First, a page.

The spectacle you witness upon reaching it is truly impressive and nearly unexpected. Before your eyes, a vast white amphitheater opens up amidst the green hills, leaving you breathless. We had no doubt about including it in the places to see in Neive and its surroundings!
A popular legend is associated with the curious name of the “Rocche dei Sette Fratelli.” It tells of a meadow frequented by seven brothers who came here to mow the grass. One day, when it was time for lunch, their sister arrived with a modest meal in a basket. Since it was a Friday, they were obliged to observe abstinence from meat. The hungry and less pious brothers took offense and blasphemed against their sister. Suddenly, the ground beneath them opened up, and they were swallowed by a chasm. Only the sister remained standing on a strip of land. Since that day, the place has been known as the “Rocche dei Sette Fratelli.”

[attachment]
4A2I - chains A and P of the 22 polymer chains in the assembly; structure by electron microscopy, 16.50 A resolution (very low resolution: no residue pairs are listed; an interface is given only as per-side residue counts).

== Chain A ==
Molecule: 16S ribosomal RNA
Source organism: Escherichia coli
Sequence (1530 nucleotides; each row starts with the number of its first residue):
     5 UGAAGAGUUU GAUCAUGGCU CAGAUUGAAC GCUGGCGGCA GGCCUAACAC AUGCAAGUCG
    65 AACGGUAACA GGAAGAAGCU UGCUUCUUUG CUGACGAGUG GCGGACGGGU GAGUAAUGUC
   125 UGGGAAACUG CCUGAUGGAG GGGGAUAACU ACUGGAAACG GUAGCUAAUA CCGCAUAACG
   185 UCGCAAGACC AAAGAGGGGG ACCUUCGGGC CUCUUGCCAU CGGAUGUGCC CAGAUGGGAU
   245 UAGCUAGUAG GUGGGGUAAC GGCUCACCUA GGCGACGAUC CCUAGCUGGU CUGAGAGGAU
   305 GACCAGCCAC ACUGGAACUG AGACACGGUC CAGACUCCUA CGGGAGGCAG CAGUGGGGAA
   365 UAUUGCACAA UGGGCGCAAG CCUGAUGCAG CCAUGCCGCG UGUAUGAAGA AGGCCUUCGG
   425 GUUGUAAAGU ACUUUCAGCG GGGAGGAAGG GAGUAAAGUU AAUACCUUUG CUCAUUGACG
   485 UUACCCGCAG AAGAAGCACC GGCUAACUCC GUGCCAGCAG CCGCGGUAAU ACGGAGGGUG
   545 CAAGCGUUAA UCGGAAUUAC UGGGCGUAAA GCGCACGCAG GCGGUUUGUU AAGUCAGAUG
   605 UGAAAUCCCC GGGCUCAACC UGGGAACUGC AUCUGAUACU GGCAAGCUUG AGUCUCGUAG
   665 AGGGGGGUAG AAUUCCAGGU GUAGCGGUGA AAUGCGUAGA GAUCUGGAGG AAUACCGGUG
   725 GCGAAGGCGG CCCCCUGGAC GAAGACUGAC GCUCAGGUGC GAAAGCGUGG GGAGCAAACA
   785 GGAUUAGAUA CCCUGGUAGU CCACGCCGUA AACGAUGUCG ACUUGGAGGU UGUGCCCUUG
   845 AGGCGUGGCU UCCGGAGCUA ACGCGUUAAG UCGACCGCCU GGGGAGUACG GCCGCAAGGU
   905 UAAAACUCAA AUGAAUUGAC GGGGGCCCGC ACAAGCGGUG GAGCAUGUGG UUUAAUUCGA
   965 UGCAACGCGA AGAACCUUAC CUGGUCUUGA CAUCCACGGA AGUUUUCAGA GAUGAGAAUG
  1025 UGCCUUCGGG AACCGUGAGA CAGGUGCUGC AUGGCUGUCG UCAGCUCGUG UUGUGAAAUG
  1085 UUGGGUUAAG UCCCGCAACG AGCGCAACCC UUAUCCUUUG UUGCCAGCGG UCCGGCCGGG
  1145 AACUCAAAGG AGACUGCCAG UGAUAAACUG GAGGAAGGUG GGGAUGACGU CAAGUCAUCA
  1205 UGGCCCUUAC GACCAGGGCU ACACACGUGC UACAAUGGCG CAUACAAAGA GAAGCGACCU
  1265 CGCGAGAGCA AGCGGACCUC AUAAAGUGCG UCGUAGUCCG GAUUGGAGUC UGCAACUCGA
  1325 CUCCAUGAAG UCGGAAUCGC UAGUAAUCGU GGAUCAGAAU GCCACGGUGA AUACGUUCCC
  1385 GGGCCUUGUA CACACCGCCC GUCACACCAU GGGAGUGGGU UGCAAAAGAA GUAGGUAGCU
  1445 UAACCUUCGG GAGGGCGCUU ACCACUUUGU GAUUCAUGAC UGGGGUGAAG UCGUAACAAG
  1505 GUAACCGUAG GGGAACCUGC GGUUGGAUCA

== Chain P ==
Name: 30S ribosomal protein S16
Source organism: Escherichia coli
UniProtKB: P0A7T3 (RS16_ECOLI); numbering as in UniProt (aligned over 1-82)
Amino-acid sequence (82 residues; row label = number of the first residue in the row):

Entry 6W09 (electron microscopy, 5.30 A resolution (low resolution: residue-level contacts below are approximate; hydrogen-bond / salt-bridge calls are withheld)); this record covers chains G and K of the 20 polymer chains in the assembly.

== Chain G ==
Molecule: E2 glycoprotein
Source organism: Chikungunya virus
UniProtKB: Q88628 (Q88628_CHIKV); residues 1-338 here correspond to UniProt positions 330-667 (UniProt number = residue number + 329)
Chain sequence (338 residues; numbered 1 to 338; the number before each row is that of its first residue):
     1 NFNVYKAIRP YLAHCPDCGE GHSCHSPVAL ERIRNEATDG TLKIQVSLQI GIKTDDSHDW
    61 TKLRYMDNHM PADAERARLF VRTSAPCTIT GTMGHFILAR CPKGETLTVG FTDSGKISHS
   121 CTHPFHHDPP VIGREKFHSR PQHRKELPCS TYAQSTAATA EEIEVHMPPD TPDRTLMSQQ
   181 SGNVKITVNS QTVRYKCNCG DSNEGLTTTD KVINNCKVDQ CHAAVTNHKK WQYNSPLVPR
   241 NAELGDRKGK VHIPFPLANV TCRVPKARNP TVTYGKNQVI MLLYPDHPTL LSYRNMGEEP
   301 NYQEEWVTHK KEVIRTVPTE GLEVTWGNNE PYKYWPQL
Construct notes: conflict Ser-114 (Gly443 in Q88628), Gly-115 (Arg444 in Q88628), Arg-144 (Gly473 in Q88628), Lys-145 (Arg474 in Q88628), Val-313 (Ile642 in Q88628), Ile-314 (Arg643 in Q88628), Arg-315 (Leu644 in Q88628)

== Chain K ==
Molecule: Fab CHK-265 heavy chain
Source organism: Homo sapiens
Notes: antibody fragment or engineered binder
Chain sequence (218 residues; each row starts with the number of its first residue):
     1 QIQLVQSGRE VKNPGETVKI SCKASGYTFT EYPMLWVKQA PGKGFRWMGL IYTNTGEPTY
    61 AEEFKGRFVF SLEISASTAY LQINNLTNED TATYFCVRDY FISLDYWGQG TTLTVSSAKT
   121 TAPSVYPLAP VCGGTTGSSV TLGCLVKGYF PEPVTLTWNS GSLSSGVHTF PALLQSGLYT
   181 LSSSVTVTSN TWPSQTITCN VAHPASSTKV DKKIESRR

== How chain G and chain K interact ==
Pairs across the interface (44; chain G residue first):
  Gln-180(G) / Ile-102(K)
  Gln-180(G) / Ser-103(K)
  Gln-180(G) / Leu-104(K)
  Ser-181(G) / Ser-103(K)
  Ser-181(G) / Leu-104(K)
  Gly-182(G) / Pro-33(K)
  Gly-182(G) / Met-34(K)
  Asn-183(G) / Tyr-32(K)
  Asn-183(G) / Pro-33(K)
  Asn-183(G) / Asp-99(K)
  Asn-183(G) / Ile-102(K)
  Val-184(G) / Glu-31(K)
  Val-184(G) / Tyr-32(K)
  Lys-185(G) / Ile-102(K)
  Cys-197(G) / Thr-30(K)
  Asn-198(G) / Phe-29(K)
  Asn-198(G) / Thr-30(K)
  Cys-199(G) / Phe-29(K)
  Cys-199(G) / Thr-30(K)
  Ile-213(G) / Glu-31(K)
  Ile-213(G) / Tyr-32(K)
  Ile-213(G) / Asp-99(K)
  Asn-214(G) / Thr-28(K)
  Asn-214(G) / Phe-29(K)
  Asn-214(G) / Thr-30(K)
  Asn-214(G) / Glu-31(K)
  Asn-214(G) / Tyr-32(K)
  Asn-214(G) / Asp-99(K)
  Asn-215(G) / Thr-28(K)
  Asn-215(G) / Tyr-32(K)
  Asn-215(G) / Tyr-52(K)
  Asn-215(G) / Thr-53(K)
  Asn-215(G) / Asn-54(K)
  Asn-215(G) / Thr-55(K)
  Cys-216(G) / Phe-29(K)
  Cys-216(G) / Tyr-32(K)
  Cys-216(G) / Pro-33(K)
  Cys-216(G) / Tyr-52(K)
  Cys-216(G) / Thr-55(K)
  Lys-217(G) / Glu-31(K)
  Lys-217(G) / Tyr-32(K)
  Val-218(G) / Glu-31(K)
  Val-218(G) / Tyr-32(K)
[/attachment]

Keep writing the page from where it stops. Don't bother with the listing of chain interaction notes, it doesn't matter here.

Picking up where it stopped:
Now that you know what to see in Neive and its surroundings, all that’s left is to plan a visit to experience these charming villages, delightful products, and the stunning landscapes of this corner of the Langhe.
If you plan to stay in Neive and its surroundings, click here to discover the best accommodations at the most competitive prices!